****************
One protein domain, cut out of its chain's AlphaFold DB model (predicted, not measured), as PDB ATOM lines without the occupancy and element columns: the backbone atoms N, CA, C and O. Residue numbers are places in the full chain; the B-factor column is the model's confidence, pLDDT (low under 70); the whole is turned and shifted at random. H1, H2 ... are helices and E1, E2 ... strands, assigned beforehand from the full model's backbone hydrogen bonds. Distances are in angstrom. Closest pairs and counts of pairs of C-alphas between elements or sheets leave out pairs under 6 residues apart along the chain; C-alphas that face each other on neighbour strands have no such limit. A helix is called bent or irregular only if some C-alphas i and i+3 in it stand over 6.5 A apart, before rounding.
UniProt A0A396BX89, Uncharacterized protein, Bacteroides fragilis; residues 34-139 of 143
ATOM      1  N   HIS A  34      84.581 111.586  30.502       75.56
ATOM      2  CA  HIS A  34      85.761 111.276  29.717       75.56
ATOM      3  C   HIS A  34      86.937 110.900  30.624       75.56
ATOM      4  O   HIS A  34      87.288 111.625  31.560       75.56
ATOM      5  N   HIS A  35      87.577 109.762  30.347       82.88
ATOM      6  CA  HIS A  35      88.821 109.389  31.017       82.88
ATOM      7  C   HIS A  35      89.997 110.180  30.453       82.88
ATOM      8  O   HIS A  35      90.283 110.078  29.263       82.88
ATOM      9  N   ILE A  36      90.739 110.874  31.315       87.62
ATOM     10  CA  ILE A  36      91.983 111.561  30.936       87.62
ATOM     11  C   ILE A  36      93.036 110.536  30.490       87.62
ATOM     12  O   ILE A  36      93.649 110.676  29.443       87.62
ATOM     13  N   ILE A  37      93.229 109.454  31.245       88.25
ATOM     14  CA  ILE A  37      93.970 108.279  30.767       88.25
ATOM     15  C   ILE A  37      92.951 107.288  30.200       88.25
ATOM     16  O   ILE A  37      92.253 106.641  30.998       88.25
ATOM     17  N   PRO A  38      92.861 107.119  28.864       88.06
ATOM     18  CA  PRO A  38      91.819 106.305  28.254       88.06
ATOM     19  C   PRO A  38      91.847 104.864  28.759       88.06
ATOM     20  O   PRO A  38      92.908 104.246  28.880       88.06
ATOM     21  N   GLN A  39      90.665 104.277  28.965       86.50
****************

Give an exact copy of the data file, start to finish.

One protein domain, cut out of its chain's AlphaFold DB model (predicted, not measured), as PDB ATOM lines without the occupancy and element columns: the backbone atoms N, CA, C and O. Residue numbers are places in the full chain; the B-factor column is the model's confidence, pLDDT (low under 70); the whole is turned and shifted at random. H1, H2 ... are helices and E1, E2 ... strands, assigned beforehand from the full model's backbone hydrogen bonds. Distances are in angstrom. Closest pairs and counts of pairs of C-alphas between elements or sheets leave out pairs under 6 residues apart along the chain; C-alphas that face each other on neighbour strands have no such limit. A helix is called bent or irregular only if some C-alphas i and i+3 in it stand over 6.5 A apart, before rounding.
UniProt A0A396BX89, Uncharacterized protein, Bacteroides fragilis; residues 34-139 of 143
ATOM      1  N   HIS A  34      84.581 111.586  30.502       75.56
ATOM      2  CA  HIS A  34      85.761 111.276  29.717       75.56
ATOM      3  C   HIS A  34      86.937 110.900  30.624       75.56
ATOM      4  O   HIS A  34      87.288 111.625  31.560       75.56
ATOM      5  N   HIS A  35      87.577 109.762  30.347       82.88
ATOM      6  CA  HIS A  35      88.821 109.389  31.017       82.88
ATOM      7  C   HIS A  35      89.997 110.180  30.453       82.88
ATOM      8  O   HIS A  35      90.283 110.078  29.263       82.88
ATOM      9  N   ILE A  36      90.739 110.874  31.315       87.62
ATOM     10  CA  ILE A  36      91.983 111.561  30.936       87.62
ATOM     11  C   ILE A  36      93.036 110.536  30.490       87.62
ATOM     12  O   ILE A  36      93.649 110.676  29.443       87.62
ATOM     13  N   ILE A  37      93.229 109.454  31.245       88.25
ATOM     14  CA  ILE A  37      93.970 108.279  30.767       88.25
ATOM     15  C   ILE A  37      92.951 107.288  30.200       88.25
ATOM     16  O   ILE A  37      92.253 106.641  30.998       88.25
ATOM     17  N   PRO A  38      92.861 107.119  28.864       88.06
ATOM     18  CA  PRO A  38      91.819 106.305  28.254       88.06
ATOM     19  C   PRO A  38      91.847 104.864  28.759       88.06
ATOM     20  O   PRO A  38      92.908 104.246  28.880       88.06
ATOM     21  N   GLN A  39      90.665 104.277  28.965       86.50